The importance of the quantum metric in flat-band systems has been noticed
    recently in many contexts such as the superfluid stiffness, the dc electrical
    conductivity, and ideal Chern insulators. Both the quantum metric of degenerate
    and nondegenerate bands can be naturally described via the geometry of
    different Grassmannian manifolds, specific to the band degeneracies. Contrary
    to the (Abelian) Berry curvature, the quantum metric of a degenerate band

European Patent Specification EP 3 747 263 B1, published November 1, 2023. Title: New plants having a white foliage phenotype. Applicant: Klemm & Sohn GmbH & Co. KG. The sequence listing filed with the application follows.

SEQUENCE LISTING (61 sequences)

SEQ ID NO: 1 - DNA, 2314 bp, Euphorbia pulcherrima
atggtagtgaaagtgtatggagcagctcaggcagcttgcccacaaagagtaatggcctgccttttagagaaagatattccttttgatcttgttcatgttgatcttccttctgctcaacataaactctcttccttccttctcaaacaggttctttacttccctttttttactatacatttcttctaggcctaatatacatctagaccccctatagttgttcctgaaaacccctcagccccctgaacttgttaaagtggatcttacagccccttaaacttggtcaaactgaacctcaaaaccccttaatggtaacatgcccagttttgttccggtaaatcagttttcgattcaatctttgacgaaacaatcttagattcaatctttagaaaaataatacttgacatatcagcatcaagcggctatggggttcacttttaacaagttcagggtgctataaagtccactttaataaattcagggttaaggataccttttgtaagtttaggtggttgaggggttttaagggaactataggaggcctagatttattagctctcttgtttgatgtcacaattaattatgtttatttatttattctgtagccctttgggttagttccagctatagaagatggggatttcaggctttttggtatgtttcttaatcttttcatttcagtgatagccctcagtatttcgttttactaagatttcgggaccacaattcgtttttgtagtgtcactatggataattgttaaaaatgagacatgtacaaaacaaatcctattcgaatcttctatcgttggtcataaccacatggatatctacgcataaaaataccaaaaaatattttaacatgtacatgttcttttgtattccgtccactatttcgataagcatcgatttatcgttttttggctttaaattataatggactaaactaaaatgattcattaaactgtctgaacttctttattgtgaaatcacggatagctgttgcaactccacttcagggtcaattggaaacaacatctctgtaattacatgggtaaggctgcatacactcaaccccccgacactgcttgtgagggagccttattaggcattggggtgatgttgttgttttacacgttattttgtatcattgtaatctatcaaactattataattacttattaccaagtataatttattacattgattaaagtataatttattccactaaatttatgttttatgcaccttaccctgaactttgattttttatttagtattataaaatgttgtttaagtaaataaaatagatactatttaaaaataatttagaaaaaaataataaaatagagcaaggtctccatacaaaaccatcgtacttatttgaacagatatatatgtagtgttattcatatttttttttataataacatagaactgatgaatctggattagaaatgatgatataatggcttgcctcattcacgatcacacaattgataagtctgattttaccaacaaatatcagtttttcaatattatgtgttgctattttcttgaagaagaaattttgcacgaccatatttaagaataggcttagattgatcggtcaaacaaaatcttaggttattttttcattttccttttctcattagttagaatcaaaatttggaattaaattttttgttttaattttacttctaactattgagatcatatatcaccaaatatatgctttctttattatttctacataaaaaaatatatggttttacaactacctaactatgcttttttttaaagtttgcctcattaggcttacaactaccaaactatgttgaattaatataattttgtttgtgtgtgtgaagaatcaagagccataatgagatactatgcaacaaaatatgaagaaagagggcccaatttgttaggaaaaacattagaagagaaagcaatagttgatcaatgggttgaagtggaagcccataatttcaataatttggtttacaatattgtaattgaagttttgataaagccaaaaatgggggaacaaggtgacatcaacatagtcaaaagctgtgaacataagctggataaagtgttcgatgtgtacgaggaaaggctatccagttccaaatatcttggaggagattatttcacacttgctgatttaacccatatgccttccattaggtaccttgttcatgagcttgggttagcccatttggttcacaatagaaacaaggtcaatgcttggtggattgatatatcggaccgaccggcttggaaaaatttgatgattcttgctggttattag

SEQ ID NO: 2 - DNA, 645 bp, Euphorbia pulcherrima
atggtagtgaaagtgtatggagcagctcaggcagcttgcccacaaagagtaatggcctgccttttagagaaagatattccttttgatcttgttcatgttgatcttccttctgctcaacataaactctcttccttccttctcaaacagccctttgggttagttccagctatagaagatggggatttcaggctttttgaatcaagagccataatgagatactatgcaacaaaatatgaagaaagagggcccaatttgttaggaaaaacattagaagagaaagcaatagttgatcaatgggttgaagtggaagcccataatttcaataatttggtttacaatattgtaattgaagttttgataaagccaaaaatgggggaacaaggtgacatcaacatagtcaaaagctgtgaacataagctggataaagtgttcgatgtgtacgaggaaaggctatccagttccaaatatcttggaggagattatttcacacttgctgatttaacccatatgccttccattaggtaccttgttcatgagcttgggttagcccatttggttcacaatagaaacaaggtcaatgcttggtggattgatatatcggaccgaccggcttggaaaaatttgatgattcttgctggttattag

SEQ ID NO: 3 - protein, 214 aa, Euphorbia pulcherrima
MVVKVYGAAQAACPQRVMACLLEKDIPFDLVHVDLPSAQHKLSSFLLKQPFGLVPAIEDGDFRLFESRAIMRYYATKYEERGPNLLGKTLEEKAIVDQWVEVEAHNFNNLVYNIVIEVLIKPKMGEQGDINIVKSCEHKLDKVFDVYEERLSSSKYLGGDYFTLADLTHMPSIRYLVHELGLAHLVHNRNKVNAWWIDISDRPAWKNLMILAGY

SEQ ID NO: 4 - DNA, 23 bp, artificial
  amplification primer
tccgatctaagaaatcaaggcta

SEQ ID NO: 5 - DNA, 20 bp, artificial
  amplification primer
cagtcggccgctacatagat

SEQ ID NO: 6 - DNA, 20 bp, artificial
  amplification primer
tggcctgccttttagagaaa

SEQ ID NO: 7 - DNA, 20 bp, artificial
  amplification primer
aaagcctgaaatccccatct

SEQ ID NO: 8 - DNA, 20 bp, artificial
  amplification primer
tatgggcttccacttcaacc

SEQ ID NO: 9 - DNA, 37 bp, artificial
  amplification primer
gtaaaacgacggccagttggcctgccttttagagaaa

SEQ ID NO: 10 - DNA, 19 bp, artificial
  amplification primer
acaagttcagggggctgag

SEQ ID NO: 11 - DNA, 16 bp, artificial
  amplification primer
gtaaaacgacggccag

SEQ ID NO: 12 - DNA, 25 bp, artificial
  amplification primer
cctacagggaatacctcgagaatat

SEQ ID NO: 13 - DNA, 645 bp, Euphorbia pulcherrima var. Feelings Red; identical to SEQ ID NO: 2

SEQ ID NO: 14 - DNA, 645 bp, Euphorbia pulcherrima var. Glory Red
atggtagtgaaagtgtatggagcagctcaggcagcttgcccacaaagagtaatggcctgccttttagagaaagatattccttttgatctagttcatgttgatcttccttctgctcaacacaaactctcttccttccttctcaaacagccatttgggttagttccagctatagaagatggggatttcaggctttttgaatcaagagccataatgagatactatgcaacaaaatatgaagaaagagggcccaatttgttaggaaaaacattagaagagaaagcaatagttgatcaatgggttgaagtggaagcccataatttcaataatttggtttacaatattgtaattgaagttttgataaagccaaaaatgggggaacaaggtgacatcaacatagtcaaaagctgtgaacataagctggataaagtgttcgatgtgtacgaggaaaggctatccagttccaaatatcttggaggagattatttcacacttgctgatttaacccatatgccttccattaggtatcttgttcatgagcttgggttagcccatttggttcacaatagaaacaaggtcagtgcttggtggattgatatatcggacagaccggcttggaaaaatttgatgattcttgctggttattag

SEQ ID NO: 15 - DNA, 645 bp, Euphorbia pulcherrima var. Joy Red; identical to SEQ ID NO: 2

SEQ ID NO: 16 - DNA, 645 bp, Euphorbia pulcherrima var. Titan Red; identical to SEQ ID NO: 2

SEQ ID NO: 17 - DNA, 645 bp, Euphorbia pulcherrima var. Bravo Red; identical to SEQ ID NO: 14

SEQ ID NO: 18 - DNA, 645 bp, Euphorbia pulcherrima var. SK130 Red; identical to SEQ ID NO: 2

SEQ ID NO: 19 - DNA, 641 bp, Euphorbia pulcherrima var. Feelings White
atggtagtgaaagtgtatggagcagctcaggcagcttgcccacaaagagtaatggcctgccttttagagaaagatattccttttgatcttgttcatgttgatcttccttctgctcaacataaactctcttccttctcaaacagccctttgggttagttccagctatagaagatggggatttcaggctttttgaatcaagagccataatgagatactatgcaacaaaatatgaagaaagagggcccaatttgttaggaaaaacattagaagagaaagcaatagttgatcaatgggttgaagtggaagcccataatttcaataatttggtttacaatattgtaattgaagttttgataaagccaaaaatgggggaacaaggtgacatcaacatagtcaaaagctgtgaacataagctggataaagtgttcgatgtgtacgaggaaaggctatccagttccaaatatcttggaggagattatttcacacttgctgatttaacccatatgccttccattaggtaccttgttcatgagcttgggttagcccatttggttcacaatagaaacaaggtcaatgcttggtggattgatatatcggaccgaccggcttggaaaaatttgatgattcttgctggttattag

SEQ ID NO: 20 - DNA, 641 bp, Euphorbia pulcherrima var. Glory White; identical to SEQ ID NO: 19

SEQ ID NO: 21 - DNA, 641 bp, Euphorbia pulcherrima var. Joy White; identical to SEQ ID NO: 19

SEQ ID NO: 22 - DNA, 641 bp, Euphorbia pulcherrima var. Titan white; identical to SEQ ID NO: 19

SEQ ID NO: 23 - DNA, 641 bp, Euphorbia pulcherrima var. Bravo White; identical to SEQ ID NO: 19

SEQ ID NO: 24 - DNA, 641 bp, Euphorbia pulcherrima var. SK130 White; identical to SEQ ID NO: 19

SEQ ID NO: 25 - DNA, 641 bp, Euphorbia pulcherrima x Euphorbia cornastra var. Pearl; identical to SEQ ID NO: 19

resulting from the collapse of a collection of bands is not simply the sum of
    the individual quantum metrics. We provide a physical interpretation of this
    phenomenon in terms of transition dipole matrix elements between two bands. By
    considering a toy model, we show that the quantum metric gets enhanced,
    reduced, or remains unaffected depending on which bands collapse. The dc
    longitudinal conductivity and the superfluid stiffness are known to be
    proportional to the quantum metric for flat-band systems, which makes them
    suitable candidates for the observation of this phenomenon.

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